Alcoa reported a surprise profit for the first quarter after it sold more aluminium to a wide range of customers, from automobile manufacturers to beverage can makers.
The largest US aluminium maker also benefited from cost-cutting steps that made its operations more efficient.
The company's stock price jumped more than five per cent in after-hours trading Tuesday.
Alcoa reported net income of US$94 million, or 9 cents a share, on Tuesday. While that's a 70 per cent decline from net income of US$308 million, or 27 cents a share, a year ago, analysts had been expecting a loss of 4 cents a share.
Revenue totalled US$6 billion, up from US$5.95 billion in the year-ago quarter. Analysts predicted revenue of US$5.77 billion.
Alcoa's performance can reflect broader economic trends because it mines, processes and sells aluminium used by a vast number of industries - including automobiles, aircraft, construction and packaging for beverage cans.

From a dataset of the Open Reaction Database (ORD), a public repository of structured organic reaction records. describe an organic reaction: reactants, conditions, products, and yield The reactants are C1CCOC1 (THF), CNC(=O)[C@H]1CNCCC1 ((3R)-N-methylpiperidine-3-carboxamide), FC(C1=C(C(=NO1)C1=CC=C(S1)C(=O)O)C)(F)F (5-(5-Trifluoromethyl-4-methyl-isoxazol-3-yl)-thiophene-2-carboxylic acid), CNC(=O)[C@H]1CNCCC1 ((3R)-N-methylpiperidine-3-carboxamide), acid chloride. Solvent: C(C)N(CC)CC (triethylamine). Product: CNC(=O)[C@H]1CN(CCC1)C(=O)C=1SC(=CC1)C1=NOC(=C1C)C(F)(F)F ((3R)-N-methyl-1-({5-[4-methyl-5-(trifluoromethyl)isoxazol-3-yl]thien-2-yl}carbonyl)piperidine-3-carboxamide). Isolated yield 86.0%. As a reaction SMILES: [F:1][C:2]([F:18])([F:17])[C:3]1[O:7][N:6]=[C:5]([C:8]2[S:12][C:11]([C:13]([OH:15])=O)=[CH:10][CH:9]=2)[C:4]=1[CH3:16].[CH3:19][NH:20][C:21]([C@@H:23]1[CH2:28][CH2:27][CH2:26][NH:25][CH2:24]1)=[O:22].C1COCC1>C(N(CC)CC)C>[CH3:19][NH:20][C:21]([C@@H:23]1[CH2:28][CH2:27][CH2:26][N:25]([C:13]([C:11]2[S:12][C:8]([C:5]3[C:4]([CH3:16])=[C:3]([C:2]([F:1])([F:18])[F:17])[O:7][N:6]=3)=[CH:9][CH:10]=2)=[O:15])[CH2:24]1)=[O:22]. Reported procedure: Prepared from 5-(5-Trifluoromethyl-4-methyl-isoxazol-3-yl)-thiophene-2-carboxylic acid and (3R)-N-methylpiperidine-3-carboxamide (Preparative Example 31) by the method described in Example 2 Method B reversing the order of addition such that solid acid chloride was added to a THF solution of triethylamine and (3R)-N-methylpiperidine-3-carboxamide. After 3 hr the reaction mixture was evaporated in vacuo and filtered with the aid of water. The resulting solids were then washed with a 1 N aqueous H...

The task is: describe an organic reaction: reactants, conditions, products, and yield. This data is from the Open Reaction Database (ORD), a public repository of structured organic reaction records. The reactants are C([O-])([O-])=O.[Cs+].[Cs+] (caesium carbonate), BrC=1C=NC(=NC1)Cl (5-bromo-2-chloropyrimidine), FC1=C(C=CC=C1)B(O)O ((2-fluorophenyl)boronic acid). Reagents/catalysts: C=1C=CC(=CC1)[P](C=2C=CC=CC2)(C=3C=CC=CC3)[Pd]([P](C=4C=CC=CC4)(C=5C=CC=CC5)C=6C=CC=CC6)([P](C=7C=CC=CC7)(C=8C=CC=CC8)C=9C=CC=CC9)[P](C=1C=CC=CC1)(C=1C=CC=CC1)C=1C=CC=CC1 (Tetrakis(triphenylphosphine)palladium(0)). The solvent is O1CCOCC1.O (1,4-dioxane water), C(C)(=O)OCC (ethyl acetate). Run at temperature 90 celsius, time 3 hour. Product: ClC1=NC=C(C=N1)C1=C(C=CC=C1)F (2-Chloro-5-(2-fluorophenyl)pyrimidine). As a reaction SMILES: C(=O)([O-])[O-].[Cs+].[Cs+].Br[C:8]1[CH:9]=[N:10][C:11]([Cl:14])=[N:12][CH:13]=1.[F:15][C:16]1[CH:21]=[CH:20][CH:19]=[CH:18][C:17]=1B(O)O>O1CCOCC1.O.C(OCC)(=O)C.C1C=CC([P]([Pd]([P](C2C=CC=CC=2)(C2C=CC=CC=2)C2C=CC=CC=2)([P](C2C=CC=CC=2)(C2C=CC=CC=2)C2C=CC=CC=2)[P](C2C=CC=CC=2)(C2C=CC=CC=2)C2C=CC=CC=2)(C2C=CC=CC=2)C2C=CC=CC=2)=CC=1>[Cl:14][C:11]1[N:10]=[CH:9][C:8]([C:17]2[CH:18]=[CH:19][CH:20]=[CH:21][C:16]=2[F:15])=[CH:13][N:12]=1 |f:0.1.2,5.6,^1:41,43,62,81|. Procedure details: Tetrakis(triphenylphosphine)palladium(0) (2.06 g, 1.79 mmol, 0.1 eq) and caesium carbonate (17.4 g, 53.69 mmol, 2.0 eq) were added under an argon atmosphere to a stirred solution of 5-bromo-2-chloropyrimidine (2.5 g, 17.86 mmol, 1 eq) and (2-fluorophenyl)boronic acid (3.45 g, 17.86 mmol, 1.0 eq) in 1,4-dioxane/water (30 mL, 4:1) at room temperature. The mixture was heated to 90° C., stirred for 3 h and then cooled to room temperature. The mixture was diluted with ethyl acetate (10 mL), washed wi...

Alcoa's report gives an optimistic start to what is expected to be the weakest earnings season in more than two years. Analysts expect earnings for companies in the Standard & Poor's 500 index to decline 0.1 per cent compared to a year ago, according to FactSet.
"It looks like they're going to get the earnings season off on a good note," said Argus Research analyst Bill Selesky.
Alcoa cut some smelting and refining operations earlier this year. Demand fell late in 2011 because of concerns about a slowing global economy. Those cuts, among others put into place during the recession, helped improved productivity.
The company said it recorded higher sales from automotive, commercial transportation and aerospace manufacturers, compared with a year ago.
Those gains helped offset a nine per cent decline in the realised price of aluminium and a 13 per cent decline in the realised price of alumina, a material used in processing aluminum.
Alcoa released its earnings after the market closed. Shares rose 5.6 per cent to US$9.84 in the extended trading session.